An Italy Trip (August 2004)
OK so it was time to code X-Plane version 8 with all-new scenery, and Magic-Ben had a bunch of non-linear adaptive algorithms to make the terrain grid, and Sergio welcomed us to his cabin in the Dolimite Mountains in North Italy to assemble the new scenery package.
After 6 hours of cruel and unusual punishment in the cramped seat in the back of a 767 (“SIR, are you a FIRST CLASS passenger? Then I’ll need you to use the bathroom at the BACK of the plane, please.”) I landed in Florence with moderate sleep deprivation and jet lag to let the fun part start. I have never flown to Italy, ever, without at least one of my bags being lost or delayed (South European ideology: there’s more important things than running around with other people’s suitcases trying to find favor with your supervisor) and this case was no different… though I got off easy with only a single 20-minute delay on one of my suitcases… still a bit concerning ’cause little the baggage carousel thing STOPPED with almost all the other passengers gone with their bags, leaving 4 of us staring at the empty block of air on the carousel where our suitcases were supposed to be, for about 20 minutes before the thing started up again and finally proffered us our luggage.
At the hotel, a check-in, physiological battle with jet-leg, and walk all around Florence. It is a cool city, and here is what it’s like: Like all these great South European cities, the buildings are all old, ornate, beautiful, stone, and built to LAST. The streets are narrow, asphalt over cobblestone, dotted with more pedestrians and scooters than cars (by far) and buildings that are about 5 stories tall of ornately-carved stone, with small-paned glass windows in wrought-iron frames, with flowerboxes under each one with old vines growing up along the drainpipes and gutters, and the occasional wide-eyed cat watching you from his perch in the balcony. The city is built along a river with fabulous stone bridges going across every 500 yards, and countless cafes and bars and delis built like holes-in-the-wall (no two exactly the same) and, at night, a number of street musicians, artists, and in the touristy parts, the occasional mimes, who in at least one case were actually American, performing to the American tourists in the streets… but since mimes don’t usually talk much, you didn’t figure that part out until after you had tipped them.
ANYWAY, it’s quite a little party every night, and a really wonderful place, and it’s kind of cool listening to all these 20-30 year old girls (all over the place, I swear) speaking in all these different languages… lots of German, French, and even Italian people can be found in any noteworthy Italian city.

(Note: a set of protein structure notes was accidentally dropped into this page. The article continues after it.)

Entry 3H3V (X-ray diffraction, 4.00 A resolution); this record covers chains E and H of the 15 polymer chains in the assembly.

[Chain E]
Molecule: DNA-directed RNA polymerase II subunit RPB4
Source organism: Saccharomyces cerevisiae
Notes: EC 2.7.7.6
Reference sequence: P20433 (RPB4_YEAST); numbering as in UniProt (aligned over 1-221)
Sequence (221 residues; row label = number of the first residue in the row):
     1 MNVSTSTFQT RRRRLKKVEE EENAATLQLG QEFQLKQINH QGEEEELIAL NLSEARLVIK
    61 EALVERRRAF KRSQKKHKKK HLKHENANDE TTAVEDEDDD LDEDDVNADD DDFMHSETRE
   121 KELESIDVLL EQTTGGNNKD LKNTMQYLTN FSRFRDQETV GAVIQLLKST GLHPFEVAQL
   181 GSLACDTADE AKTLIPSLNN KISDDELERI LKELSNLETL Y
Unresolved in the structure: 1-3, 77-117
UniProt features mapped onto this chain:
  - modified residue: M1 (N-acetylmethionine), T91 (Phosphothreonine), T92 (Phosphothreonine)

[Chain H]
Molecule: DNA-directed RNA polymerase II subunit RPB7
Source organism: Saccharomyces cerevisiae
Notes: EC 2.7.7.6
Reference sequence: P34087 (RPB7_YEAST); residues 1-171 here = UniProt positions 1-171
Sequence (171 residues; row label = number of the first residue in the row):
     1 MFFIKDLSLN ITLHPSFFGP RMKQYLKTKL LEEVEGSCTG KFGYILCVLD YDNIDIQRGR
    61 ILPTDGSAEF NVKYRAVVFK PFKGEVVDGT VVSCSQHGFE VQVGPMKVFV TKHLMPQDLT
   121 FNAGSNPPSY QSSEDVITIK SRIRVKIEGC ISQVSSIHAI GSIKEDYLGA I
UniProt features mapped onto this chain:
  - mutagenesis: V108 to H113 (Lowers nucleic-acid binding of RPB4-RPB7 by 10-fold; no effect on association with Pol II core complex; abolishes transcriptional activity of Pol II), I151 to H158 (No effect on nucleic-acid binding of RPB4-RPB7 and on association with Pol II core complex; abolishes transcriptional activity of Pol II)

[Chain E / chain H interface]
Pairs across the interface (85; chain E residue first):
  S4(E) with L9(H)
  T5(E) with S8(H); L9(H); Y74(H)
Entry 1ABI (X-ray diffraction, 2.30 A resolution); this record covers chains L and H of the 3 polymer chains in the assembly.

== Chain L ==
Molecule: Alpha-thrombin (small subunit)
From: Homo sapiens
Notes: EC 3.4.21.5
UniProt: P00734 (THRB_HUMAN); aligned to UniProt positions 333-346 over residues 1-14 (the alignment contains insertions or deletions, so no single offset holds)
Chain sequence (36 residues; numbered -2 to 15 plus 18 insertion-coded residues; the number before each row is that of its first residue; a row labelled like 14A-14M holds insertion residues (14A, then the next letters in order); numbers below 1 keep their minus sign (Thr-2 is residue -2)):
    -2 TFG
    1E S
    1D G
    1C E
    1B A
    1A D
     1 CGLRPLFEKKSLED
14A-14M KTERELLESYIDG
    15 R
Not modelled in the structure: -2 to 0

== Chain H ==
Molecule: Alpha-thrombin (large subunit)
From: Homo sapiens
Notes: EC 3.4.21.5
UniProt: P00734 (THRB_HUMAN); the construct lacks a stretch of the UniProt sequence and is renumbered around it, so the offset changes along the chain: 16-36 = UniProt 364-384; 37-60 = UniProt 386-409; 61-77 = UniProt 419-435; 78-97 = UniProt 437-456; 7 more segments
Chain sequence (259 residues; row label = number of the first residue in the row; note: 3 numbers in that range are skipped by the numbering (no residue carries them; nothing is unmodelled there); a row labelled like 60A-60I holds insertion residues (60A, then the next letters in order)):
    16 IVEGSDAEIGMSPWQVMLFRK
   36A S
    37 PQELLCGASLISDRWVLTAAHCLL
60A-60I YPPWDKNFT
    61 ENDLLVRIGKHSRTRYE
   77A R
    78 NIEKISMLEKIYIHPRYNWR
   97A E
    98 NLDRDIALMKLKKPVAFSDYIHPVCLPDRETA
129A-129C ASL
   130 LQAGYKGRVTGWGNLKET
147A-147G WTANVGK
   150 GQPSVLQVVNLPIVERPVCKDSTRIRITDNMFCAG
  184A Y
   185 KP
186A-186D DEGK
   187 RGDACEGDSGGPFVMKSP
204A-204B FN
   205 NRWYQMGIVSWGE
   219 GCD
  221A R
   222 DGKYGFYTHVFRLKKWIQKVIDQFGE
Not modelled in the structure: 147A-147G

Their train tickets have the great art of Rembrandt and Monet on the cover, they have museums instead of movie theaters, wine-tasting bars that are silent (no music) so that you can talk, trains instead of too many cars, and fine food + walking home through five hundred years of history instead of fast food + SUV to a treadmill at the drywall and stucco Health Club.
They know Leonardo Da Vinci like we know Arnold Swarzenegger.
If you can say about 10 words if Italian then you know all the Italian you need to get by:
Per favore (please)
Prego (you’re welcome, but used more generally to reciprocate anything)
Various Italian Foods You Already Know (and it’s “vino rosso” in Italian, leading to expressions such as: “When the wine goes in, the secrets come out!” …and also, when referring to someone who wants too much: “You can’t have a full bottle AND a drunk wife!”.)
Know that and it’s enough… words like “Attenzione” and little pictures of people running across the street when the light changes are things you can figure out that round out the needed vocabulary to get by.
After walking around Florence until sore and sunburned for a few days I was sitting at a little cafe near the train station pecking away on X-Auto on my Mac Powerbook (I won’t have time to make it full-featured since 99% of my time is spent on X-Plane, so I think X-Auto will be open-source), a bit uncertain about how long I could sit there at the restaurant working when all I had ordered was a water. (European convention says you can sit at a Cafe for hours sipping drinks.. but that can conflict with business-sense when you have a crowded Cafe and some jerk has to come in and take a table for hours and order nothing but a single water). The waitress decided to give me a hint, and directed the next customer to come sit at MY table to eat. That customer was Rishabh, an Indian fellow from Chicago, who definetly agreed that Bill Radcnek was the right person to win the Apprentice, and the new Trump Tower in Chicago would probably do well under his guidance. And also that Amy Henry was really hot. He certainly did not seem to like George Bush AT ALL though! (the term “War-Monkey” came up) He was off to see the Leaning Tower of Pisa next, and I was just out of things to see in Florence, so off we went by train to Pisa. The tower REALLY LEANS A LOT. In fact, as you run round and round the stairs that circle up the inside of the tower, the stairs felt REALLY STEEP half the time, and REALLY SHALLOW half the time, depending on whether you were going with or against the lean. The view from the top is incredible, with all the picturesque villages and fields stretching for a hundred of miles in every direction, to the Ocean on one side, and the mountains on the other. A lot of people have seen the view: the marble steps are worn way down in the center center from countless sneakers working up and down them. Lots of visiting families, many German, French, and English families complete with little 8-year old kids running and frolicking around shouting things in languages implied above. (“Maman! Regardez-moi!”)